I’ve covered my stock market views many times here before, and resources stocks don’t play a big part for mine. In the real estate sphere, it means finding the cities where a massive and growing demand is outstripping a limited supply and where there is little land available for release (hint: that’s ain’t the distant suburbs of Adelaide; it’s inner-ring Sydney).

 

Olympic Dam expansion shelved

In a past life I was the Group FC of a copper/gold resources company with mining operations in the Adelaide Hills of South Australia.

Even in our boardroom we had no genuine insight into the expansion plans of our SA mining counterparts as the BHP Directors mulled over their capex plans at Lonsdale Street.

Just to reiterate: even industry insiders and the execs of other South Australian copper miners couldn’t be certain as to whether BHP’s planned expansion of Olympic Dam was going ahead – there are plenty of leaky vessels on the ASX, but our buddies at the good ship Broken Hill Proprietary are generally pretty water-tight.

So when property market commentators boldly blazed ahead and instructed us all that the Olympic Dam expansion was definitively all systems go…well, that was completely and utterly bonkers.

 

Other projects

Of course, the promoters of South Australian property would say that there is more to the state than one mining project and that it would be wrong to down-play Adelaide’s prospects based solely upon the shelving of the Olympic Dam expansion. I couldn’t agree more – we should recognise the billions of dollar worth of other projects which got canned as well.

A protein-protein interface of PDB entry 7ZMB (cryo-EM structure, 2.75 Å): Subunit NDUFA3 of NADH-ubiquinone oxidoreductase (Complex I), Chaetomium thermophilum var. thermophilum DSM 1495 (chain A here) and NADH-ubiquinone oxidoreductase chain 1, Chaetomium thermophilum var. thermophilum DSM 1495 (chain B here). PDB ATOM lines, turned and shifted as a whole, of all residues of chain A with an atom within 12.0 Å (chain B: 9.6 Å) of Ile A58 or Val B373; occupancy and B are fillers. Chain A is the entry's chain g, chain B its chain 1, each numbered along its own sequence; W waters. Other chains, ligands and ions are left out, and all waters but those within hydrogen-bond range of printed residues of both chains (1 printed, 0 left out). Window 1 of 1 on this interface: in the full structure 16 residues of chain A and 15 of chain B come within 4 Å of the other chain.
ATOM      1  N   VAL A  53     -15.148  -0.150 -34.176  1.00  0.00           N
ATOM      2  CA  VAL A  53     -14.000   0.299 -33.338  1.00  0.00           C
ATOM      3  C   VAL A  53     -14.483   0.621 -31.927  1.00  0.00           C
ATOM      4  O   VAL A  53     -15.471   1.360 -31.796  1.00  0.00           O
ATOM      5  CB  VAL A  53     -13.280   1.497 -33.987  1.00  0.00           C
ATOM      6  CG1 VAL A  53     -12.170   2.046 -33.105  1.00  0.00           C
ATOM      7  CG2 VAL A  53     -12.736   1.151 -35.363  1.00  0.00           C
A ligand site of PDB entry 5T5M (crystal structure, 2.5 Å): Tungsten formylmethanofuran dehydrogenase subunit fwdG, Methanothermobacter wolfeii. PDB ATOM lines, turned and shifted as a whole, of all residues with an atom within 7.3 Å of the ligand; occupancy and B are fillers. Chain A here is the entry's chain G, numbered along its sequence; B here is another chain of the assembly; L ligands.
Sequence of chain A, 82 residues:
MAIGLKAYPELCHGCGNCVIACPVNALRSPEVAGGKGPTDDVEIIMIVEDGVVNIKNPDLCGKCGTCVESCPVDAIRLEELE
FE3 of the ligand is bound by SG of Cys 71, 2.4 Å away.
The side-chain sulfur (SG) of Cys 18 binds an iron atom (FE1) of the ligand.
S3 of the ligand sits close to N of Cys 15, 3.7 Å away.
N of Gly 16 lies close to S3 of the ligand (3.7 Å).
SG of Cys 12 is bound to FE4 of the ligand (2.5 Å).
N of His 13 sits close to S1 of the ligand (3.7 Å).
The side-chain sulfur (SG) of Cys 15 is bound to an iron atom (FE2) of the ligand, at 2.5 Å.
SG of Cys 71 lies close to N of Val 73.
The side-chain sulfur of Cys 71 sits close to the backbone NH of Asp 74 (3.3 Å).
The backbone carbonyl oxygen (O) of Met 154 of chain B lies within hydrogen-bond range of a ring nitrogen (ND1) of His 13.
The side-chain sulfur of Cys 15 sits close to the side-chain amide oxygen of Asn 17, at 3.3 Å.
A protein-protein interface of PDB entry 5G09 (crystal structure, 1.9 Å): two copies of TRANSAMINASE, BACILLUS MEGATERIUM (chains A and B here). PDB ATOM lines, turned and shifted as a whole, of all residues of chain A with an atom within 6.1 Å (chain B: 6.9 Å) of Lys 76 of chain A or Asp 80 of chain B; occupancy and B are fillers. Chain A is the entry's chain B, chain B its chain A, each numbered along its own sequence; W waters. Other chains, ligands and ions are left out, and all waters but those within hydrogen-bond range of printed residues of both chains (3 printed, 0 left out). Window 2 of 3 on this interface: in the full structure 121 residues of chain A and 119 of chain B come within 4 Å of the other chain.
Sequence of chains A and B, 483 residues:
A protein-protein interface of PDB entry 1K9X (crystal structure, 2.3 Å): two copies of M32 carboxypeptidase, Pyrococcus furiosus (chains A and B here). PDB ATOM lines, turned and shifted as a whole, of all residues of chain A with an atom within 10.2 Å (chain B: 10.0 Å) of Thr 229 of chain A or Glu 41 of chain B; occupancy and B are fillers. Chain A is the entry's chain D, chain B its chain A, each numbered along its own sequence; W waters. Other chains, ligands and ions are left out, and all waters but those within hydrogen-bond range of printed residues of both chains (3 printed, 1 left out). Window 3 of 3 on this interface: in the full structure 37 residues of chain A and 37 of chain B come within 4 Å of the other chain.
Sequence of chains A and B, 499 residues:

The Adelaide Advertiser reported that the cancellation of the $1 billion Arafura Resources rare earths project, the decision by Deepak Fertilisers to withdraw plans for an ammonia nitrate processing complex and the Olympic Dam deferral – “all potentially worth billions of dollars with major economic spin-offs” – were collectively a “major blow” to the Whyalla region.

[sam id=35 codes=’true’] Whyalla mayor Jim Pollock said: “Arafura’s announcement is disappointing. I know our community is resilient but is hard to build confidence after major projects get deferred or scrapped.”

If these projects were touted as the very reason to invest in a region when they were in the pipeline, then it should equally be acknowledged when they are cancelled (rather than completely glossed over or just simply never mentioned again, as seems to be the way in the world of property investment advice).